Let’s say my girl and a boy are going to the 7 o’clock movie. If they eat before the movie, which has a running time of 1:48 (I know because I checked the theater website), and the drive home takes 25 minutes…they better be walking in the door by 9:30 PM. Now, the night doesn’t have to end there. They can invite friends over to watch movies, shoot pool or play Nerts, or just hang out with the cool parents. But what they’re not doing is whatever happens between 9:30 and midnight on the weekends.
Keep ’em at Arms Length
When my girls get a boyfriend, I’m friendly…but I keep my distance. This is high school dating after all, not a marriage. The boy is not welcomed into our family like he is our son…because he’s not. In two months or six months he probably won’t be in the picture at all. We’re the parents. We don’t get involved in the relationship…because when that happens, it’s no longer about just the boy and the girl. Then when the end naturally arrives…and 99.9% of the time the end will arrive…a boy is no longer just breaking up with a girl (or vice versa). Suddenly, he’s breaking up with the whole family. It’s like a mini divorce, and that’s just too much to put on a 16-year-old. In fact, the relationship might last longer than it should because a teen is afraid to disappoint the adults involved. We stay out of it.
Have the Talk
Once it appears that a date or two is going to turn into a steady thing, we have the talk. Not my daughters and me…we’ve had that talk a long time ago and many times since. The boy and I have the talk…well, I guess I do all the talking. His face just turns red and his eyes bug out and he smiles to pretend like he’s not mortified and that he agrees with me 100%. All the while my daughter is hissing, “Mom! Mom!” which I ignore. I turn on my momma glare and get straight to the point:
“You’re not making babies. You know what makes babies, and you’re not making babies. You have plans for your future; my daughter has plans for her future…and a baby doesn’t fit into those plans. And I’m not raising a baby for you. I’m done raising babies. I have plans for my future, and a baby doesn’t fit into those plans either. So no babies.”
We also talk about God’s plan for building families and why it’s the best plan…because our parents sure didn’t tell us that, did they? They used the shame method…with varying degrees of success. I don’t know how successful my method is…but fear in a young man’s eyes is somewhat reassuring.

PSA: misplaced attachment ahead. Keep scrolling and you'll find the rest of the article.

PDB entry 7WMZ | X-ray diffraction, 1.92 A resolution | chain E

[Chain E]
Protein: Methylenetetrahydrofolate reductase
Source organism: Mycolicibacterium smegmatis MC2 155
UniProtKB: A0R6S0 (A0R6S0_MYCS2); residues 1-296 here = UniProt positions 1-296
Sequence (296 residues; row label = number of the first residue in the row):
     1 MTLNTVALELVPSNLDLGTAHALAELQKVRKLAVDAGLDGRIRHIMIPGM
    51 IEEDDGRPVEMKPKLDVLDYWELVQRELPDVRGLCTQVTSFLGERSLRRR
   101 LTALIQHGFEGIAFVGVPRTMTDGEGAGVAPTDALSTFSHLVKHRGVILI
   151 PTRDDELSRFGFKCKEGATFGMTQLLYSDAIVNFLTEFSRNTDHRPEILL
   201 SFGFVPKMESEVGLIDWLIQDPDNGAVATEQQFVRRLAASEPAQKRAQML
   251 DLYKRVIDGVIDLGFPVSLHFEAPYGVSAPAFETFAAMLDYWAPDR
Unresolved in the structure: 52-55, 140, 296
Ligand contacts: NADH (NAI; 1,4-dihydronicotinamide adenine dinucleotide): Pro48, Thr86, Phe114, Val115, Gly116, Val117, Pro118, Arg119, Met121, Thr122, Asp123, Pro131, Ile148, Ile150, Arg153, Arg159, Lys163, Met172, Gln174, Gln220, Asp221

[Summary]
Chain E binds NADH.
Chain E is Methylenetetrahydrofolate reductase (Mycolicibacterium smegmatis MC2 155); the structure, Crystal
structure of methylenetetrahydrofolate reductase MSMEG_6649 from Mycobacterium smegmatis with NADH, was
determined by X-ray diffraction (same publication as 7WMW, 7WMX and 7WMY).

It’s Not All About My Girls
I insist and repeat to my girls that they must be true to themselves. They know how they deserve to be treated, and they know their values. If either begins to be compromised, they must be honest with themselves and end the relationship. I repeat this and remind them…because teenage girls will ignore the truth when it’s tugging at them…because rejection may be worse than compromising in a fragile girl’s heart and mind.
Believe it or not, though, when my girls first start dating a boy, I’m not concerned only with my daughters’ hearts. I’m adamant they don’t break a boy’s heart…at least not any worse than it needs to be when the relationship has come to an end.
When it’s over, it’s over. They must be willing to recognize that and end it well. That means end it in person, not by text. Both of my girls practiced this. And they’ve reversed it. They make boys break up with them face-to-face…you know, so the boys can witness the tears and suffering they caused.
Ending it well also means ending it without drama. They shouldn’t flirt with other boys to send a message to the soon-to-be ex, or mistreat the boy so maybe he’ll break up first, or involve everyone at the lunch table in the break up.
And when it’s over, my girls better make sure it’s over and not drag a boy’s heart around. They need to make a clean, respectful break.
My plan isn’t foolproof, I’m sure. And my girls aren’t perfect, I’m even more sure. But we’re a few years in…with some successes and some losses. Considering the plan is dependent upon teens making choices…I guess it’s working as well as it can.
A certain boy walks into your daughter’s life, and even your SUPER MOM Thea whispers the first time she meets him, “I think he’s the one…” And 18 months later he’s still hanging around. And you’re okay with that…because he’s evidence that all those talks and talks and talks just might have mattered.
The MOM Journey News